Characters and character development have always been one of Bioware's strengths, and Mass Effect 2 does not disappoint. The cast of recruitable characters is large, almost to a fault. By the last few acts of the game my team was already well established. The new characters did not get the attention that they deserved beyond their individual quests. Every character has one request that needs to be taken care of before they become loyal, which unlocks further conversation options and abilities so it is always worth the time. These loyalty quests each have their own little plots completely separate from the main story line, and they are usually quite good (Tali's trial, a Bioware staple, being my personal favorite). This, along with the random events uncovered by scanning planets, give the game a much larger scope while making it playable in shorter bursts. Mass Effect 2 is not one thing, it an entire season of things with many individual episodes that work just fine on their own. The over arching story does suffer a bit, but if this setup allows more people to get to the end and see what Bioware has put together it is a sacrifice well made.

He is the very model of a scientist salarian!

In truth, I do miss many of the RPG pieces that have been stripped away in the name of accessibility. I like seeing little numbers float up after I take off somethings head from a football field away. I enjoy the agonizing over which weapon or armor is better, and I really miss experience being granted for individual kills instead of at the end of each episode. On top of that I frown on things being made more accessible just for the sake of selling more units. The difference with Mass Effect 2 is the quality of what is left. Yes, the stat whoring aspects of the combat are gone, but the shooting itself is right on par with any other shooter. Choosing which powers to level up for each party member is rarely difficult; there aren't that many to choose from, but they all immediately useful and Shepard himself can be respeced for a minimal fee at any time. What I perceive as missing was never really important in the first place, at least for what Bioware had in mind.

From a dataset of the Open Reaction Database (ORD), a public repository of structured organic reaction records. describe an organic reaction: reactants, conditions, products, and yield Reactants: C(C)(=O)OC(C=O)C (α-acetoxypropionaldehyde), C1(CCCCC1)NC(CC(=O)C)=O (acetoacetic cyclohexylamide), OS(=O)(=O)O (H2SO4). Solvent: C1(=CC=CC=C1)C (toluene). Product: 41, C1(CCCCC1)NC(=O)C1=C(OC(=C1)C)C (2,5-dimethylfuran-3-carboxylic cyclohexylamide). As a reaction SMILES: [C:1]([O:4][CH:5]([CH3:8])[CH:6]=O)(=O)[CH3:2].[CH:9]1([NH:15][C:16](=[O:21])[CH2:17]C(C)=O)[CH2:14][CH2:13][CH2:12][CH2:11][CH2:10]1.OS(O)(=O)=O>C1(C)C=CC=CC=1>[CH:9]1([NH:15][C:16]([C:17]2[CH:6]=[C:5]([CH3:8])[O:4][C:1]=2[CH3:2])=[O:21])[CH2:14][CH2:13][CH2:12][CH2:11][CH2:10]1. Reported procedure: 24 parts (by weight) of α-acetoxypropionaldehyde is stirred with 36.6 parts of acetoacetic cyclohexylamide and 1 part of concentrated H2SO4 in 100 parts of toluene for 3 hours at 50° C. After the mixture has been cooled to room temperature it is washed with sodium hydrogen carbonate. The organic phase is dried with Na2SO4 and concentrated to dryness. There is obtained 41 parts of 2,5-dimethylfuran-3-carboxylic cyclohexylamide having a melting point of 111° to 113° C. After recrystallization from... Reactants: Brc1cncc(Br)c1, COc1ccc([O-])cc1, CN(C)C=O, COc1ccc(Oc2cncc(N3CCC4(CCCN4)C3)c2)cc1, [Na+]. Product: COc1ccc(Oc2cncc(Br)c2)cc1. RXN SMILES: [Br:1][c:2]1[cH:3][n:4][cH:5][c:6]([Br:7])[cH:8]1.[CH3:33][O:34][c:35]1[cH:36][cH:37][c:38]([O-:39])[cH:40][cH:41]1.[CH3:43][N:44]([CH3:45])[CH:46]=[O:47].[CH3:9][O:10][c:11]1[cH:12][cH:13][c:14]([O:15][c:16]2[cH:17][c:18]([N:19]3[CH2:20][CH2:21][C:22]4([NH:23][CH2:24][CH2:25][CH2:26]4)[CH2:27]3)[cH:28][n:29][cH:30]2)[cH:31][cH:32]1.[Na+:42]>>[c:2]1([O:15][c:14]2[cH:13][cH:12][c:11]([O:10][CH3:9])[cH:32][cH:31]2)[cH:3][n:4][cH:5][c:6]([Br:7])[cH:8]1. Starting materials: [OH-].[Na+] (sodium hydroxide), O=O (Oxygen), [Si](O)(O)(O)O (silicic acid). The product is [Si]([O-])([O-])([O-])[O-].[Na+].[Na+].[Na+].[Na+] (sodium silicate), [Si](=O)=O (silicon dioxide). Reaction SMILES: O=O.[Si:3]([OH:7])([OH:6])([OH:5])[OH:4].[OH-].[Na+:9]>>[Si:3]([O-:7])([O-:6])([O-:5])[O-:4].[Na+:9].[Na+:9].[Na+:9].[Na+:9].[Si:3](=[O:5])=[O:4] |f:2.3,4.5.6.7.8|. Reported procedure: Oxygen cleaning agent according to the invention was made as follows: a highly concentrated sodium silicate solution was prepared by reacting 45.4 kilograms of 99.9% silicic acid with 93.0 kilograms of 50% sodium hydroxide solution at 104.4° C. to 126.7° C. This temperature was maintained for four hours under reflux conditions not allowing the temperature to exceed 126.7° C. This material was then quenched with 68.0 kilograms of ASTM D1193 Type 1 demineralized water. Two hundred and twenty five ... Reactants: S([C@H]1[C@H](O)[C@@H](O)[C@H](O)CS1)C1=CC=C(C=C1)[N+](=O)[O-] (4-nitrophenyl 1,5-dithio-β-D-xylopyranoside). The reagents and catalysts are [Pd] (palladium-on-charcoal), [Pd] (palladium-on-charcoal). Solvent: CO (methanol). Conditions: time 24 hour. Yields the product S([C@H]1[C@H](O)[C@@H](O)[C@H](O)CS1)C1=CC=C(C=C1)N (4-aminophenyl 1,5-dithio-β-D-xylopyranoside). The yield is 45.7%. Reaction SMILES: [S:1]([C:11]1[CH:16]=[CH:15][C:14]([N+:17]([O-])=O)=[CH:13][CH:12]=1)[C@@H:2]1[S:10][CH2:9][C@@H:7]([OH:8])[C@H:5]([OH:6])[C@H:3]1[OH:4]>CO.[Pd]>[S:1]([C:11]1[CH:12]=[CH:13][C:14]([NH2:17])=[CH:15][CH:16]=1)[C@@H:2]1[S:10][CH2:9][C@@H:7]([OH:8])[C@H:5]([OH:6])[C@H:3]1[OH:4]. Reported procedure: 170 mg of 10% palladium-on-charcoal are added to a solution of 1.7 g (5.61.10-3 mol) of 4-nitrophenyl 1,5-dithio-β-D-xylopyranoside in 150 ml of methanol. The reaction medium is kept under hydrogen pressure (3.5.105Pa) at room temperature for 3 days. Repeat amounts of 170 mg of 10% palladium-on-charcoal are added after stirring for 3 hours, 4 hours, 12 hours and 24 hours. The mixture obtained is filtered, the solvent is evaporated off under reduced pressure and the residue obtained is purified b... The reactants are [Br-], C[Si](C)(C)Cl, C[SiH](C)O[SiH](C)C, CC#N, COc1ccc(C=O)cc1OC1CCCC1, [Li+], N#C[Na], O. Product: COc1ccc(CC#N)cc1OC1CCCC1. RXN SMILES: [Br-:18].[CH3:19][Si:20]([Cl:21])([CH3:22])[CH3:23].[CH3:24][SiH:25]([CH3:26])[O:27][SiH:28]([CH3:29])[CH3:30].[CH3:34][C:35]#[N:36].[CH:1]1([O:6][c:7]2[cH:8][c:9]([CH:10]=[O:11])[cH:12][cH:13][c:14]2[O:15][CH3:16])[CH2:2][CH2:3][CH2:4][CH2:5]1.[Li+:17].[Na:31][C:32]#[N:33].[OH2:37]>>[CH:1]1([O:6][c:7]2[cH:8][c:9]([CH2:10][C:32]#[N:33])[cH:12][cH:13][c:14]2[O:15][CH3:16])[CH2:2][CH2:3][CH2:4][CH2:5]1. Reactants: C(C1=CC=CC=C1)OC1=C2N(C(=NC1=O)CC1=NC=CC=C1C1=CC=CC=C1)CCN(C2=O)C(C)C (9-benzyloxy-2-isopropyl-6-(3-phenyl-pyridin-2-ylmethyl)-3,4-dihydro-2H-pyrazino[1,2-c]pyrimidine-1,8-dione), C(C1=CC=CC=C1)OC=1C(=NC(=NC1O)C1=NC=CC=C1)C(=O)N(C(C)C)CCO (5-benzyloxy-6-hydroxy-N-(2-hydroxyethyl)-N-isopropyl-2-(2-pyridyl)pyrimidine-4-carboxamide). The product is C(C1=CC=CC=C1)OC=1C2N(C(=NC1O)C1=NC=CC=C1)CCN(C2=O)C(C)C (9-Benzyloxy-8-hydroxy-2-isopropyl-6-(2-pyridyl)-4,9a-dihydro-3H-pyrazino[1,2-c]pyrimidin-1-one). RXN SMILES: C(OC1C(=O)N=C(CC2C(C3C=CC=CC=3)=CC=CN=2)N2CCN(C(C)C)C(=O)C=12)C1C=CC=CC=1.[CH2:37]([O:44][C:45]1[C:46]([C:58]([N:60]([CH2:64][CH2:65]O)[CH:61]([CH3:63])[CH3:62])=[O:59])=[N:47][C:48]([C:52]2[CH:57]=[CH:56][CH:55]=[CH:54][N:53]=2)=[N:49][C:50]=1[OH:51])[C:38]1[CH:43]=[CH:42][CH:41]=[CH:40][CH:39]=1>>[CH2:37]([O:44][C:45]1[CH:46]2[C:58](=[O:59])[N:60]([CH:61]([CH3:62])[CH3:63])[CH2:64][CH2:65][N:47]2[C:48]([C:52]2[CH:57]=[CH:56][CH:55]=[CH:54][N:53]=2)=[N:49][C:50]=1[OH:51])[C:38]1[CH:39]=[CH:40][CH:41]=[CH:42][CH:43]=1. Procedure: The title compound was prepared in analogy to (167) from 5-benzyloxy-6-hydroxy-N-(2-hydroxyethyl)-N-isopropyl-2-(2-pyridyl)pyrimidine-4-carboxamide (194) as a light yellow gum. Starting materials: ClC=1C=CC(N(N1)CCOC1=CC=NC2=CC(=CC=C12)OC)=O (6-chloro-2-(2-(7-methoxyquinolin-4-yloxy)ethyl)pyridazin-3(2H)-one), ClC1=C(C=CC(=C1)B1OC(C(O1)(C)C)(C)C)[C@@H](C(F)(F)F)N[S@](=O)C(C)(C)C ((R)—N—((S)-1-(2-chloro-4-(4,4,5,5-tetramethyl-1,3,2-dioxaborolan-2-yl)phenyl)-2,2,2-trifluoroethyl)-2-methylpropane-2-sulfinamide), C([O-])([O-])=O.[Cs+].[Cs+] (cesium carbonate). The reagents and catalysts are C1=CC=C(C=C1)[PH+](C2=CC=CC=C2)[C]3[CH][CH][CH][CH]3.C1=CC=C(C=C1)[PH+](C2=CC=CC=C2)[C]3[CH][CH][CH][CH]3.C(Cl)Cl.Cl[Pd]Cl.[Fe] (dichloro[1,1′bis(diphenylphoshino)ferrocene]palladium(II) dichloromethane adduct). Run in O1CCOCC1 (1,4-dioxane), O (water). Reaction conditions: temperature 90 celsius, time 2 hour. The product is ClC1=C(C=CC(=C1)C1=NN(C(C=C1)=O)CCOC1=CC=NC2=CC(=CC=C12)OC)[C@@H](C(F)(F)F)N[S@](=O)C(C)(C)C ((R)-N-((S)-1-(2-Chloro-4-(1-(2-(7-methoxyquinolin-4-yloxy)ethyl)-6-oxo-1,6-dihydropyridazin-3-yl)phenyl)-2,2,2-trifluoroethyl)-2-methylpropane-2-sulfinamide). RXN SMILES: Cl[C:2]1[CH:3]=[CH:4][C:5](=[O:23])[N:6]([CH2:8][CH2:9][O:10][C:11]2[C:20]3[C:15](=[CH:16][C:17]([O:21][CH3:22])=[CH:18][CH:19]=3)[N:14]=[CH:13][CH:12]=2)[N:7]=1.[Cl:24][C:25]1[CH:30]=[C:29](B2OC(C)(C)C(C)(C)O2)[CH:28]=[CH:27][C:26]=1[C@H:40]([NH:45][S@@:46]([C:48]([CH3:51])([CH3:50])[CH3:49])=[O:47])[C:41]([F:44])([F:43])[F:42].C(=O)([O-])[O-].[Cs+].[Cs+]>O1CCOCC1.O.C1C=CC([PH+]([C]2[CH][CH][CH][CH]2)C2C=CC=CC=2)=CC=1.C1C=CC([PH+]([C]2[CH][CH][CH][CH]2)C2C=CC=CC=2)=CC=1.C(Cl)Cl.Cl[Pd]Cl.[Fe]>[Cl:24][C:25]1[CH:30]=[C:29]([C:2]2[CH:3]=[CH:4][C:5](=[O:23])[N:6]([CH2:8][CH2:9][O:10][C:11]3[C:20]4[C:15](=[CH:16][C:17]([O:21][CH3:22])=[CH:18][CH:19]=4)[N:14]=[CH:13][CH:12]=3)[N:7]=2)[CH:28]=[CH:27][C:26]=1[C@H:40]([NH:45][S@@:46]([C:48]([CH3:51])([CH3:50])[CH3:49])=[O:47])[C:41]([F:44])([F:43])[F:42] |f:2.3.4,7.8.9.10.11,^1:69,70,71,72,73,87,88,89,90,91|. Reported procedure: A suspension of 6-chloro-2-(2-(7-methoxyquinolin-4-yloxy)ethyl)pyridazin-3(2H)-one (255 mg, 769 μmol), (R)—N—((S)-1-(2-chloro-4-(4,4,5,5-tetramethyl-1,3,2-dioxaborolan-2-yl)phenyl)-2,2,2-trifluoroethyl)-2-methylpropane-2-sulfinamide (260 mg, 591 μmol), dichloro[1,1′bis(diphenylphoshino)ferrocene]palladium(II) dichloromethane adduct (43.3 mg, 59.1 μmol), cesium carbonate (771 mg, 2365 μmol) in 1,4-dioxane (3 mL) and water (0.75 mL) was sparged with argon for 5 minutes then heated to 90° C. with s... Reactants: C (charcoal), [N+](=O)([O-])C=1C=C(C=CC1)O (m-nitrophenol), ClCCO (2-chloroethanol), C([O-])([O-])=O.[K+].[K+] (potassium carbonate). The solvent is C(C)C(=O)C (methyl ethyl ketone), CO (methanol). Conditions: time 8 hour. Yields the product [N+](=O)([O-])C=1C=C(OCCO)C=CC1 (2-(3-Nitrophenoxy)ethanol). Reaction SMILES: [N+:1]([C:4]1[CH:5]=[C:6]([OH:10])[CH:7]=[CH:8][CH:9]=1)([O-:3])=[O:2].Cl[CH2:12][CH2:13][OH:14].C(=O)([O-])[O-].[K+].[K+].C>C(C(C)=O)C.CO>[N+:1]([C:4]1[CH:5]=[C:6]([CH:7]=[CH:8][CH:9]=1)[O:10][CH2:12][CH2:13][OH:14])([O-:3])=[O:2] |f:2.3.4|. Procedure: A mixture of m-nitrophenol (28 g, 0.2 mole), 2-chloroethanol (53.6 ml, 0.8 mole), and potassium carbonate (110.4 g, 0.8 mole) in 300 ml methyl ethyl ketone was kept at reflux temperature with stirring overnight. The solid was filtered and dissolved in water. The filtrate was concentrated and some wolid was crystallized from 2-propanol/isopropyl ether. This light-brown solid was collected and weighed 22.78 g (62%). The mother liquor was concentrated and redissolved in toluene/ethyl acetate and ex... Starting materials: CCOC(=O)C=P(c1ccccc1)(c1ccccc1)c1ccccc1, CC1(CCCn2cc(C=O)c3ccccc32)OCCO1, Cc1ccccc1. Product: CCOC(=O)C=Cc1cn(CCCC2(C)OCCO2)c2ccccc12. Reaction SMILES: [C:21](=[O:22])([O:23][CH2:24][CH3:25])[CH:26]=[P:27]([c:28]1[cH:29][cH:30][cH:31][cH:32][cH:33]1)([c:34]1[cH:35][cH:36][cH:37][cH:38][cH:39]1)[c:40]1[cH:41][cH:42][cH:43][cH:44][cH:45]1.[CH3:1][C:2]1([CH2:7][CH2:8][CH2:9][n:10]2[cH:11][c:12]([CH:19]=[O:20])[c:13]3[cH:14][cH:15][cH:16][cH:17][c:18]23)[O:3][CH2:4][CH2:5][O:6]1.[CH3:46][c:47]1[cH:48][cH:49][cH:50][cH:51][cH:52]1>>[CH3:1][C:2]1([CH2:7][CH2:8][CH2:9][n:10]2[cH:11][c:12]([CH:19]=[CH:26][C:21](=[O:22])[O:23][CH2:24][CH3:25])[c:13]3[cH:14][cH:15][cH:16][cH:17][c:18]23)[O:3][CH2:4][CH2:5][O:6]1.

I have no idea if Mass Effect 2 will pull in the mouth breathing multiplayer FPS masses, but it should, and judging by the sales numbers it has at least begun to. RPG gaming is no longer a secret club filled with D&D refugees who refused to learn third edition and still have all their old books (not that I know anyone like that), it is open to anyone who can point a cursor, pull a trigger, and navigate the occasional sappy dialogue tree. Talking to NPC's is the one place that Mass Effect 2 betrays its roots. It is layered, well written, and sometimes wonderfully geeky. Paragon and renegade choices are still obvious, and there is no real way to play a Shepard down the middle and be successful, but when Shepard is being noble he is really noble, and when he is a douche bag he is an incredible douche bag, so being wishy washy is never really required. RPG is no longer an appropriate term. Call it a story based shooter, dialogue heavy action game, or a planet hopping inter species dating simulator, it doesn't matter. Mass Effect 2 is not a cross genre title, it is a game all its own, with more than enough to keep fans of it predecessor and converts from other, simpler games happy and waiting for the next one.